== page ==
In today's fast-paced digital world, young people face unique challenges when it comes to managing their sexuality and their sexual experiences online. It remains especially difficult for them to find reliable guidance and support when they encounter technology-facilitated sexual violence (TFSV), which includes harmful practices like sexual name-calling, non-consensual sharing of intimate images, online harassment, up-skirting, cyberstalking, and doxing. These issues have become pressing concerns in Canada and globally.
Parents, teachers, civil society organizations, and governments are all grappling with how to assist young people in navigating these emerging forms of violence. Governments, in particular, are facing mounting pressure to address TFSV among young individuals. Unfortunately, current legal and content moderation approaches have proven inadequate in addressing technology-facilitated harms. As such, the Canadian government is taking steps to develop new laws and policies to combat online harms and establish a Digital Charter for Canadians. It is crucial that the experiences and needs of young people inform these new approaches.
The primary focus of this project is to understand the educational, policy, and legal responses to TFSV across Canada. We aim to analyze the extent to which existing responses have adequately supported and educated young people in dealing with challenges such as TFSV. While research on the harmful effects of TFSV is growing, there is a need for empirical data about what young people know about TFSV, where they seek help when confronted with TFSV, and how they and others can protect them and promote safe, consensual, and enjoyable experiences. This knowledge is vital for developing effective interventions and policies.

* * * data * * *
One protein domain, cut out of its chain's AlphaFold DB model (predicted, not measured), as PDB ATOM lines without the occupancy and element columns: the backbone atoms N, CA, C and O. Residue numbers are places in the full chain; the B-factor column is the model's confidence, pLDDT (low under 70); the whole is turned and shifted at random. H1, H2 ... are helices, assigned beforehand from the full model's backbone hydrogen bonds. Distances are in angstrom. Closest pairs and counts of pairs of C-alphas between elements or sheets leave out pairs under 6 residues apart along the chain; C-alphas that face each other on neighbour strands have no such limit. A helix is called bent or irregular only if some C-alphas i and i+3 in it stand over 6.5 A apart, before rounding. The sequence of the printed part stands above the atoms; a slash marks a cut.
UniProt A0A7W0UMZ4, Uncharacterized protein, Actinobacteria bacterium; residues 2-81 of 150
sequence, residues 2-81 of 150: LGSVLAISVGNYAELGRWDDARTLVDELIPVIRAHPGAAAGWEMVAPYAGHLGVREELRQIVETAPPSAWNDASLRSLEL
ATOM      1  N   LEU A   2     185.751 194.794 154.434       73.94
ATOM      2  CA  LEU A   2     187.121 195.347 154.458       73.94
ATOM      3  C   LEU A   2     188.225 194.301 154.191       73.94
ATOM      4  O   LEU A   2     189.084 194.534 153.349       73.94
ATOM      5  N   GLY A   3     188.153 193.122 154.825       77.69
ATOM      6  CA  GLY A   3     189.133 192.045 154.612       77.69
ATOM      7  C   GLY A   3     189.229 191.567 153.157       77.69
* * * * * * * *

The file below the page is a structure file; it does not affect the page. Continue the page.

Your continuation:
Therefore, this project aims to achieve four objectives:
Explore the current educational messages, school policies, and legislation aimed at addressing TFSV.
Analyze the extent to which existing educational, legal, and policy responses to TFSV have provided adequate support and education in young people's everyday lives.
Identify what education, policies, and supports young people want to combat TFSV.
Create educational resources for young people and best practice recommendations for educators and policymakers.
By undertaking these objectives, we hope to contribute to a better understanding of TFSV and foster the development of practical solutions that empower young people to navigate digital spaces safely and responsibly.
Funding provided by: